Additionally, remember that updating your nonfiction ebook is news. Create an online news release, and promote your new edition on social media.

Consider creating a new edition of your ebook once a year, or once every couple of years.

3. Contact influencers (your blogging and Facebook page finally pay off): reciprocate on promotions

The more people who know about your book, the more people can buy it. One of the best ways to promote your ebook is to use other people’s audiences.

Contact influencers in the subject matter of your ebook, and offer to do a guest post on their blog, with a link to your ebook. If you have a following on any of the social media networks, offer to do reciprocal promotions with an influencer in your niche. You promote them, they promote your ebook.

Consider partnering with three or four other authors in your niche, to create an ebook. Each of you writes a chapter or two. Add a link to the signup page for your mailing list in the book, as well as a link to your nonfiction ebook.

Webinars are a great way to promote ebooks. Join with another author or two, and create a webinar. With each of you promoting the webinar, you’ll be able to expand your audience, and create buzz for your ebook.

4. Give away free copies: hint you’d like a review

While “free” is no longer the excellent promotional strategy it used to be, you can still use it. Give away 200 free copies. You can’t force people to give you a review, but you can ask.

Aim to get copies into the hands of influencers.

5. Write more ebooks on your topic: explore it vertically (find out how well your topic sells, first)

Consider your nonfiction ebook’s subject matter. Could you write another ebook, which promotes your first ebook? Write another ebook, exploring your subject matter more deeply.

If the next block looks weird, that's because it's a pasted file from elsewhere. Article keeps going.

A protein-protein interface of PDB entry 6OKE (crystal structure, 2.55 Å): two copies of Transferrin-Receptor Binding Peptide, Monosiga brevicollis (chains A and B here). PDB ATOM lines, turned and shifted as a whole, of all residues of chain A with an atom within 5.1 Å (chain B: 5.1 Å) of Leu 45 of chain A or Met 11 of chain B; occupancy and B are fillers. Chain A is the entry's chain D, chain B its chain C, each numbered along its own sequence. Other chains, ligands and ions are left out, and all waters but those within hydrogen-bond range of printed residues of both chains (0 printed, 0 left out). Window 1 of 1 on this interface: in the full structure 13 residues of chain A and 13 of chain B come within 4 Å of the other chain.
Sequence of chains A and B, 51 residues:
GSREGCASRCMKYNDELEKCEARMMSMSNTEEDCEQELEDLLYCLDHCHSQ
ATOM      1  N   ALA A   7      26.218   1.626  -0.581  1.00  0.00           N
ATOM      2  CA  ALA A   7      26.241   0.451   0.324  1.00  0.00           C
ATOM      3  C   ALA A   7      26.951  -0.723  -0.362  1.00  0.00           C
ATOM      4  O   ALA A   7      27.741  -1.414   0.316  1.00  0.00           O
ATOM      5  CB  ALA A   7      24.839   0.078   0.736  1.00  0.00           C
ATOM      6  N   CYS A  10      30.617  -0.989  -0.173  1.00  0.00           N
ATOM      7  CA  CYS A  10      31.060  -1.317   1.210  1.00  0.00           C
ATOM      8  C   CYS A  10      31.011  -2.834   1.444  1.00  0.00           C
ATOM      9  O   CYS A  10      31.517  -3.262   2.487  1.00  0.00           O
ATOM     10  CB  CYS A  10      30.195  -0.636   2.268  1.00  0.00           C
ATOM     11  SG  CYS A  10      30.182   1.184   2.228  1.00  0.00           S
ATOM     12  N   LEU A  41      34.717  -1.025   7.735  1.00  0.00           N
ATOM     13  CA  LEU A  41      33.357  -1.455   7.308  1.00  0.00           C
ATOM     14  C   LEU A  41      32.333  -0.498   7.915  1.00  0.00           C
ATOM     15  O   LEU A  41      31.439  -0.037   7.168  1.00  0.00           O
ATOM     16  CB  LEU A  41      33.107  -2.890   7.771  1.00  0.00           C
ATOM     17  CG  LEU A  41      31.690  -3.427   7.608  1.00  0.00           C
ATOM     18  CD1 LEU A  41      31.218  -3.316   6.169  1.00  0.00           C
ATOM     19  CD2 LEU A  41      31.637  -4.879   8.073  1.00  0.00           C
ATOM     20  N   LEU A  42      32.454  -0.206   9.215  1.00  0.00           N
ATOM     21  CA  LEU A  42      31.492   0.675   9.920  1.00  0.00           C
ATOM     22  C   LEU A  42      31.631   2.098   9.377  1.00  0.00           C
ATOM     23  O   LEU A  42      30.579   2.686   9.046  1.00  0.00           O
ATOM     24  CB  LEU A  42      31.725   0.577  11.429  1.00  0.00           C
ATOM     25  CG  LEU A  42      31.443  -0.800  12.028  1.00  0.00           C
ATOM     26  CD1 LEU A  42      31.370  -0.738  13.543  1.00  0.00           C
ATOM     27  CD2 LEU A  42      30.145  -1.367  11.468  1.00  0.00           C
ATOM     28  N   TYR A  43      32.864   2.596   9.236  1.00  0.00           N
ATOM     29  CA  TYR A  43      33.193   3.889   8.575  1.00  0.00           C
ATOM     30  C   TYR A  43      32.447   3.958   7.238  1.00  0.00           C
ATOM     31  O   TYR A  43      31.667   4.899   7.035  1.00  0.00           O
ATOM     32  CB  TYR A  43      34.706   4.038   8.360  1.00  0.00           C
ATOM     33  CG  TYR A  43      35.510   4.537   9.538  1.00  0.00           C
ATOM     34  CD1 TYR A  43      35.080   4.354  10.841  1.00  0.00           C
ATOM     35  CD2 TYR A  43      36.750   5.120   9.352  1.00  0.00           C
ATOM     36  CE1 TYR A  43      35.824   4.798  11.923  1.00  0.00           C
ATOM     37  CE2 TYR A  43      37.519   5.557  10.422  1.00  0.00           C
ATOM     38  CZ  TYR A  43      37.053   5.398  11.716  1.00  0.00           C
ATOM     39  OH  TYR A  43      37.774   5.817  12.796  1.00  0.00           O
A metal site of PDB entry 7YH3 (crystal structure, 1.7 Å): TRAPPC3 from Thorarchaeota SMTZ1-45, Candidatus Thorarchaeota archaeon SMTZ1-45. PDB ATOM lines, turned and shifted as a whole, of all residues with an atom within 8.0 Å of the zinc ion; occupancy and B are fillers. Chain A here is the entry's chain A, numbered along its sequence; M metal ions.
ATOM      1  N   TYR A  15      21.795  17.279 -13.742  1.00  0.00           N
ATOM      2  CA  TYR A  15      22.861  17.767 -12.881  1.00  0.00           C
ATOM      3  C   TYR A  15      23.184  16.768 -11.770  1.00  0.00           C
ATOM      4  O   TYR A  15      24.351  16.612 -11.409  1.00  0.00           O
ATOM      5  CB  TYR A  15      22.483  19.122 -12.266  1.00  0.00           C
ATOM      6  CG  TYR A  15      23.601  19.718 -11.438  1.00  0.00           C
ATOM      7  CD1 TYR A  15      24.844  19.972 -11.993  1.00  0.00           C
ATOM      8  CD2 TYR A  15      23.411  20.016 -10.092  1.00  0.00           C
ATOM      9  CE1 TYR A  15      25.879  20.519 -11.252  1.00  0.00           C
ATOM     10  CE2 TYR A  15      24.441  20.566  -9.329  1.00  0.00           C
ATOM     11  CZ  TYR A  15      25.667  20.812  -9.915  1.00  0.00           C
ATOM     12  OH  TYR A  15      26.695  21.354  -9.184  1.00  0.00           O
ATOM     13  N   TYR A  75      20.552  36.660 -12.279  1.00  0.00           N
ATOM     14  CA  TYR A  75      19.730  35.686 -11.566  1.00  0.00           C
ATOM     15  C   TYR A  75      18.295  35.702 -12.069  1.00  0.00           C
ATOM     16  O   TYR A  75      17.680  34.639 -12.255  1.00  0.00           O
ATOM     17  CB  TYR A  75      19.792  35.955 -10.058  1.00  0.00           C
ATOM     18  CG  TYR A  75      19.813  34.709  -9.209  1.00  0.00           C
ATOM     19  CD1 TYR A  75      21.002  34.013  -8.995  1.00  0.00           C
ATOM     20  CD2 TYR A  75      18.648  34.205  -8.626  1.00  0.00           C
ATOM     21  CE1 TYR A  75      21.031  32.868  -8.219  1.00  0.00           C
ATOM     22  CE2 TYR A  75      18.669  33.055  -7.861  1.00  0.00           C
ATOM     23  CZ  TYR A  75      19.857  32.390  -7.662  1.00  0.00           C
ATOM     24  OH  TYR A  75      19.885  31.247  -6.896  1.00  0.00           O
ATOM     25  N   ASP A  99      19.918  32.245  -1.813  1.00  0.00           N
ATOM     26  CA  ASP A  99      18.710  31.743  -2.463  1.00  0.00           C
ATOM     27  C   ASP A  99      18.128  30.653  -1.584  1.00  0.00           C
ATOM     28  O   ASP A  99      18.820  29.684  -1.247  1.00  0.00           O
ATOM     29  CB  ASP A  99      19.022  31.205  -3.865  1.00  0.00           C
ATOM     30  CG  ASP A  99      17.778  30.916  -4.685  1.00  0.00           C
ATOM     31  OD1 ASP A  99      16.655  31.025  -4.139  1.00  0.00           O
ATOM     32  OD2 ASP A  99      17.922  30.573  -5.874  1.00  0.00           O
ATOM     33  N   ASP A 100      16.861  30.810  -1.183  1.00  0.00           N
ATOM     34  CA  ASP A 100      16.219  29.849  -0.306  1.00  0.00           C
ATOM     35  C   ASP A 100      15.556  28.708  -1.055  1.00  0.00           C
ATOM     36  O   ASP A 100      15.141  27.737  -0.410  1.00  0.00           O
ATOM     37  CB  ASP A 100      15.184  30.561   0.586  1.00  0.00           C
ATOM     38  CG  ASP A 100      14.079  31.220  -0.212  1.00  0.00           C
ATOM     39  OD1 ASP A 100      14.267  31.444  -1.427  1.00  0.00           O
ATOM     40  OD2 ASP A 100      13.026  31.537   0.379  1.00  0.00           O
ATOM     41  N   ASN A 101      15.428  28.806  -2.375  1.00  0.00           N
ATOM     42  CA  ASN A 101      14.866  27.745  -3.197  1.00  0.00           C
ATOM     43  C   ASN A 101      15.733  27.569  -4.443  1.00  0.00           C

A suggestion: do make sure that ebooks in your subject are selling. KindleSpy is a useful tool which can show you how many ebooks are selling in any niche. If you find that the bestselling ebooks in your nonfiction ebook’s area are only selling a hundred copies a month, writing another ebook on the same subject may be a waste of time. Can you find a topic which sells better?

Use the tips to rescue your failed nonfiction ebook

Start by updating your ebook’s meta data. You should see results within a few days. Then revisit your ebook’s product page every three to six months, and update again.

My writing student put the above tips to use, and is thrilled with her sales. She’s now consistently selling copies every week, and is confidently getting ready to release her follow-up ebook.

I wish you similar success when you use the tips. 🙂

Resources to build your writing career

Watch for free contests, writing news and tips on the blog’s Facebook page.

Need help with your writing? Visit our online store, or check our our ebooks for writers.

Write AND Sell in Just 8 Hours: Create Top-Selling Ebooks FAST

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Self-Publishing: 5 Essential Tips To Sell More Books Via Your Blog

Self-Publishing: 5 Essential Tips To Sell More Books Via Your Blog